Dr. Paul Dudley White
Dr. Paul Dudley White
Doctor Paul Dudley White was born on June 6, 1886, in Roxbury, Massachusetts.
White developed an interest in medicine at an early age, when he accompanied his father, a family doctor, on house calls in his horse and buggy. Dudley went on to attend the Roxbury Latin School and Harvard College, before earning his M.D. from Harvard Medical School in 1911.
During this time, White interned at Massachusetts General Hospital and co-authored his first paper with Dr. Roger I. Lee on blood coagulation. Their work remains the standard used today to measure the speed of blood coagulation. Then in 1913, White was invited by Harvard to go on a traveling fellowship to London to study cardiovascular physiology with Thomas Lewis. The experience was extremely formative for White, who would then become one of America’s leading cardiologists.
During World War I, White served as a medical officer first with the British Expeditionary Force and later with the American Expeditionary Force. After the war he returned to Massachusetts General Hospital. After a year as a resident, he became Chief of the Medical Out-Patient Department in 1920. White was made a clinical instructor at Harvard in 1921, rising through the ranks to emeritus professor before retiring from teaching in 1956.
In addition to being recognized as an excellent teacher, White wrote 12 books and more than 700 scientific articles. His most well known work was his textbook, Heart Disease, which was published in 1931. He also worked with Doctors Louis Wolff and John Parkinson to identify the Wolff-Parkinson-White syndrome, a form of uncontrolled rapid heartbeat.
White is often considered the to be the founder of preventive cardiology. He helped to found the American Heart Association in 1924 and was made its president in 1941. He also helped create the International Association of Cardiology and the International Cardiology Foundation. Additionally, White was the executive director of the National Advisory Heart Council, the head consultant to the National Heart Institute, and helped establish the National Institutes of Health. White was also influential in international cardiology organizations, helping to found the International Society of Cardiology.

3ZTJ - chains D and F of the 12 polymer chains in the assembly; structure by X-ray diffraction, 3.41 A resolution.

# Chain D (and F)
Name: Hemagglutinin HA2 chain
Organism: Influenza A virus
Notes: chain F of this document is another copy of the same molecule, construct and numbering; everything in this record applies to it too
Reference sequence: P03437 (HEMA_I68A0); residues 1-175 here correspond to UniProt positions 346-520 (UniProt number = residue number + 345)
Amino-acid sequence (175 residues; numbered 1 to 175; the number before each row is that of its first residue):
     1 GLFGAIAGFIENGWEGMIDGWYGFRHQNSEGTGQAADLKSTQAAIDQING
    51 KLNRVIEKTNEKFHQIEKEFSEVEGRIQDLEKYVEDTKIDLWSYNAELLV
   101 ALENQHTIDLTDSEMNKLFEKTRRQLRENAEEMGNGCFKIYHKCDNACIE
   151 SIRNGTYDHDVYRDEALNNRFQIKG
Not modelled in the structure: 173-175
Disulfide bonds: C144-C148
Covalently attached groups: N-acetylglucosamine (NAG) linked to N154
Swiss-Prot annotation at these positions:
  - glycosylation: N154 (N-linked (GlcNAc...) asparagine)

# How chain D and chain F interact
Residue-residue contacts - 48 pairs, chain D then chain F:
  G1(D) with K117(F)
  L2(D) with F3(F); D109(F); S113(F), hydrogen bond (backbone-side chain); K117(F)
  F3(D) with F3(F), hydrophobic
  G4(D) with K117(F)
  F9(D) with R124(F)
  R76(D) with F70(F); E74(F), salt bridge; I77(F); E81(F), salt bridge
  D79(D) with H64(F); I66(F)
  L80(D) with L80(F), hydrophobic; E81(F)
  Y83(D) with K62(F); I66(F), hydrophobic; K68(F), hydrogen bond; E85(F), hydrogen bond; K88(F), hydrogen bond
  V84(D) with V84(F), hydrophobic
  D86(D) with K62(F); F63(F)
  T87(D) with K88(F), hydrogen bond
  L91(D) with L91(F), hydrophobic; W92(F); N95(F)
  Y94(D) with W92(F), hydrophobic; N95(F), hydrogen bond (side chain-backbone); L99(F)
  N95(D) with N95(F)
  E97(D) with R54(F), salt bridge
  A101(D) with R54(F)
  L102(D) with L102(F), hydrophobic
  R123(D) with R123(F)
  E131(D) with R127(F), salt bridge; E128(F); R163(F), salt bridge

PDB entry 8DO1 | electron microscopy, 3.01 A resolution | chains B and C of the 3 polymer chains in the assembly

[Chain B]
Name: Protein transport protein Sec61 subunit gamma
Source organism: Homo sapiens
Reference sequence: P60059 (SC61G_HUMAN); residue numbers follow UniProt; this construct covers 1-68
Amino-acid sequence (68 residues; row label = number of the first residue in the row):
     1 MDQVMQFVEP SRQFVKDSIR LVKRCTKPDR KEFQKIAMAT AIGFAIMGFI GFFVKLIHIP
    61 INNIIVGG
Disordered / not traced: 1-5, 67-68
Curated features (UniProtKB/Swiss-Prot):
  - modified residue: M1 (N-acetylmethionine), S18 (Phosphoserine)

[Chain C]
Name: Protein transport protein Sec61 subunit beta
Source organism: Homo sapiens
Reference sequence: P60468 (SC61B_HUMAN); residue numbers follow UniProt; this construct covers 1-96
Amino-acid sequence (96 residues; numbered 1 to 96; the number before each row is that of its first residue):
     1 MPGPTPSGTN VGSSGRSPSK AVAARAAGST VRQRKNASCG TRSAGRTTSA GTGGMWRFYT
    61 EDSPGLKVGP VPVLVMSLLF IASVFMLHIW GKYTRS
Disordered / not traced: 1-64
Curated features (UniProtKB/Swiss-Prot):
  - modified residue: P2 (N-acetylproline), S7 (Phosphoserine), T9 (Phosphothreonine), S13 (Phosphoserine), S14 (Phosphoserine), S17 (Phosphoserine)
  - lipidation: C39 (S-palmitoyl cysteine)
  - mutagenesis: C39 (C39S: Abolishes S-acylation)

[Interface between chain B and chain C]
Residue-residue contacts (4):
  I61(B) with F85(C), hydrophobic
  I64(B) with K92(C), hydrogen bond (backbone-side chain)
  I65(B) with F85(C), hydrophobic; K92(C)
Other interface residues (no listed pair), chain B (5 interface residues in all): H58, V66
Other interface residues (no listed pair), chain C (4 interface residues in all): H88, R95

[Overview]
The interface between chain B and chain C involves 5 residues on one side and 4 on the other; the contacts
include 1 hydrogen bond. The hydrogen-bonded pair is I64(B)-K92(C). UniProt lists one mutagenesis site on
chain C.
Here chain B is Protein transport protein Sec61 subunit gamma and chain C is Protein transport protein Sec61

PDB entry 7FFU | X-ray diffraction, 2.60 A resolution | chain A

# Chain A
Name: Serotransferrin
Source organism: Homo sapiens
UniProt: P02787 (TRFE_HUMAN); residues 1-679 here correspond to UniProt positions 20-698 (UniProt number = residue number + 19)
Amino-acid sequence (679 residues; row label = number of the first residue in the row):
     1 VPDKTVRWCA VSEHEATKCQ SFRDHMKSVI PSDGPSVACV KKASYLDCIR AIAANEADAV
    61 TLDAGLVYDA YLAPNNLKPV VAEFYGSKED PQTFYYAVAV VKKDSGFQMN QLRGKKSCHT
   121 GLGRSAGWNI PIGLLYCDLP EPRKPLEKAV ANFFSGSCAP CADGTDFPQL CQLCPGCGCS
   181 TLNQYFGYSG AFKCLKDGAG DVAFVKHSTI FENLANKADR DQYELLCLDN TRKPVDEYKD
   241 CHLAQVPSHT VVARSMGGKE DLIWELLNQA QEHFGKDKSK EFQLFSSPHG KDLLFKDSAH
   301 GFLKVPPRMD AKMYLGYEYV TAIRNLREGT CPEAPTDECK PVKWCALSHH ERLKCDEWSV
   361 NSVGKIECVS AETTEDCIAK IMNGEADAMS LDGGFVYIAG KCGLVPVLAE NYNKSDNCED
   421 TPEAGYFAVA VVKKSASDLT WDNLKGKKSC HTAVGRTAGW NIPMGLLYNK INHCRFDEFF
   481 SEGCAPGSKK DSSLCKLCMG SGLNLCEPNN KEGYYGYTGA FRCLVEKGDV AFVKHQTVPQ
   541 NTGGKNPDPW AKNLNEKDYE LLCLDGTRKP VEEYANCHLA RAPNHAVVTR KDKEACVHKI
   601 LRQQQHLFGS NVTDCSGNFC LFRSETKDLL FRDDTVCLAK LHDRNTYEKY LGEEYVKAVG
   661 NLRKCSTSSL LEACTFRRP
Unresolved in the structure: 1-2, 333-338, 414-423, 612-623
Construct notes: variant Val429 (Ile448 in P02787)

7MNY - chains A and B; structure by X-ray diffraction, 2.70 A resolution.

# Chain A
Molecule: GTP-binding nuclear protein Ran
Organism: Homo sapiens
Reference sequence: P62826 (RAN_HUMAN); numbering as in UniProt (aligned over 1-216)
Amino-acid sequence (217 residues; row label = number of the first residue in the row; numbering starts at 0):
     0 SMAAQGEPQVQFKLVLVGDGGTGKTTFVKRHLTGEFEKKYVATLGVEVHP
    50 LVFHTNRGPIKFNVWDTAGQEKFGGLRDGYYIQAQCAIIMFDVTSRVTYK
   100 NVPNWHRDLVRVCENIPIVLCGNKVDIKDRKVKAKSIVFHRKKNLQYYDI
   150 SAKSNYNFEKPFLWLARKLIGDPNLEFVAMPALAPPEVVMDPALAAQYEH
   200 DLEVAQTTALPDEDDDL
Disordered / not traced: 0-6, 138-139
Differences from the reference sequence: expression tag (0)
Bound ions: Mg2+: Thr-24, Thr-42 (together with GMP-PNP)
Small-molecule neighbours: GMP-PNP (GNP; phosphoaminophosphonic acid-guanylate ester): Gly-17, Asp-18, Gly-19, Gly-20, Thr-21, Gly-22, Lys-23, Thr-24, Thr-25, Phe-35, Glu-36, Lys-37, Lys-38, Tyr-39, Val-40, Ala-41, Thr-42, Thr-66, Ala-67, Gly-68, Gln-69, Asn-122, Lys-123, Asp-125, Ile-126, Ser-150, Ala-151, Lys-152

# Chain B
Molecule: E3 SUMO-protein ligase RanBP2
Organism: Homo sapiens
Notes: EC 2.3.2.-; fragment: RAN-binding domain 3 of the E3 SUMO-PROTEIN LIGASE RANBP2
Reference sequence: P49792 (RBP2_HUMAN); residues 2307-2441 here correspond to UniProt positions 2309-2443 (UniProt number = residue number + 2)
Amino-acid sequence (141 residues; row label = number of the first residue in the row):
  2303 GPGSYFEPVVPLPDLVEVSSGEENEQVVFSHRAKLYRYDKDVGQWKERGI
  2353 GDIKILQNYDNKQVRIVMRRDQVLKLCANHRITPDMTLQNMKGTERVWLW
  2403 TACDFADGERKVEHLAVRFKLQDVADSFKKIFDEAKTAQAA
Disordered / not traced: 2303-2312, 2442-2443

After President Dwight Eisenhower’s 1955 heart attack, he chose White as his personal physician. In this position, the doctor was able to advocate healthy eating and exercise as ways to prevent heart disease. He specifically recommended cycling for the president, which gave the bicycle industry a significant boost.
Dr. White received a number of honors and awards during his career. These included the NYU University Medal, the American Medical Association’s distinguished service award, the Lasker award, and the Presidential Medal of Freedom. He spent his later years traveling the country speaking about heart disease and his hope for world peace. Dr. White died following a stroke on October 31, 1973. Years later, a section of the Charles River Bike Path in Boston was named in his honor.
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